[Book Excerpt] Arctic Traverse: A Thousand-Mile Summer of Trekking the Brooks Range by Michael Engelhard

This is a guest post by Michael Engelhard. Arctic Traverse is out on 1 April 2024.

Arctic Traverse, by veteran wilderness guide, outdoor educator, and trained anthropologist Michael Engelhard, recounts a long-held dream come true: a 58-day solo trip through North America’s northernmost mountain range, from Canada’s Yukon border to the Bering Strait at Kotzebue.

Drawing on the knowledge of scientists and Indigenous elders and on conversations with guided clients, this book shines a light on the spirit of Alaska. The following adapted excerpt describes the author’s approach of Anaktuvuk Pass, a Nunamiut Eskimo village of 400 in the heart of Gates of the Arctic National Park.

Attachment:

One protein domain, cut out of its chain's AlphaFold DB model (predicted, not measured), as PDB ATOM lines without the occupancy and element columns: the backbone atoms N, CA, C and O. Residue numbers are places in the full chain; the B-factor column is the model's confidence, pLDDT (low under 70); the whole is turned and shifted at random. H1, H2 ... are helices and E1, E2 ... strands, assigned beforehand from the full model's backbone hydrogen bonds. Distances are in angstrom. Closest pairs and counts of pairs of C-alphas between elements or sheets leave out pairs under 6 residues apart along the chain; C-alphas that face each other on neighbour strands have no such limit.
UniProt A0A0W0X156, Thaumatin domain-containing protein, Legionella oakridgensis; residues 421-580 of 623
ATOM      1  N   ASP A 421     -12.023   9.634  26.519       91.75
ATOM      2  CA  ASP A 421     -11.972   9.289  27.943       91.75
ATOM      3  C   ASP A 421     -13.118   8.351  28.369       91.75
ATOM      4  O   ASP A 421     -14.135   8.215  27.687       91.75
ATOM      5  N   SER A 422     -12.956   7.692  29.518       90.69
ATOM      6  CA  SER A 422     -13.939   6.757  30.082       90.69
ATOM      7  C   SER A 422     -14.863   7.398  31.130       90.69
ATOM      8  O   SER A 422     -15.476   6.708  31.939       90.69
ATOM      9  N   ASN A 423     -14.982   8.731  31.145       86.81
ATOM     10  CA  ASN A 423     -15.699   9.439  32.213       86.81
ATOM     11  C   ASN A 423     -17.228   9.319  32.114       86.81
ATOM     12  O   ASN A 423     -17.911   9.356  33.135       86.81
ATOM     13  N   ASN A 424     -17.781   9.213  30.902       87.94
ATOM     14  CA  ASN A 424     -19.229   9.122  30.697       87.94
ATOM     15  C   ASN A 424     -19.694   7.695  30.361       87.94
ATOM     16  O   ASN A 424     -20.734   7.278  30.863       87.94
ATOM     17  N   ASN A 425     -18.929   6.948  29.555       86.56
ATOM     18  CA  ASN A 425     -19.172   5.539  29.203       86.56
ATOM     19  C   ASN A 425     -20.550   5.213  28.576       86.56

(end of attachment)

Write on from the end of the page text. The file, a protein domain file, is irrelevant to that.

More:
Melissa Guy photo

Excerpted with permission from Arctic Traverse by Michael Engelhard.

A Close Encounter of the Strange Kind

Day 36 (9 miles)

Quad: Chandler Lake

Clouds jellyfish low on the hills on this cold, sunny morning—an ambiance spelling the brink of fall yet typical of summer here. It’s too chilly for bugs, but I’m sure they will swing by later. Watching a red-throated loon afloat in “my” front yard, I wonder how a lake with a single bird can appear more lonesome than one with none at all.

Last night, the heckling of a jaeger—a scythe of a gull with a “stinger” tail and grappling hook bill—betrayed an arctic fox inspecting my tent. It snuck off when I poked my head out. As I wash breakfast dishes, two golden plovers distract me. A mew gull is trying to snatch their leggy chick. The parents dive at the Goliath intruder in loop after loop, running it off. Virgil envisioned hell as a place without birds. I think our world without birds would be hell.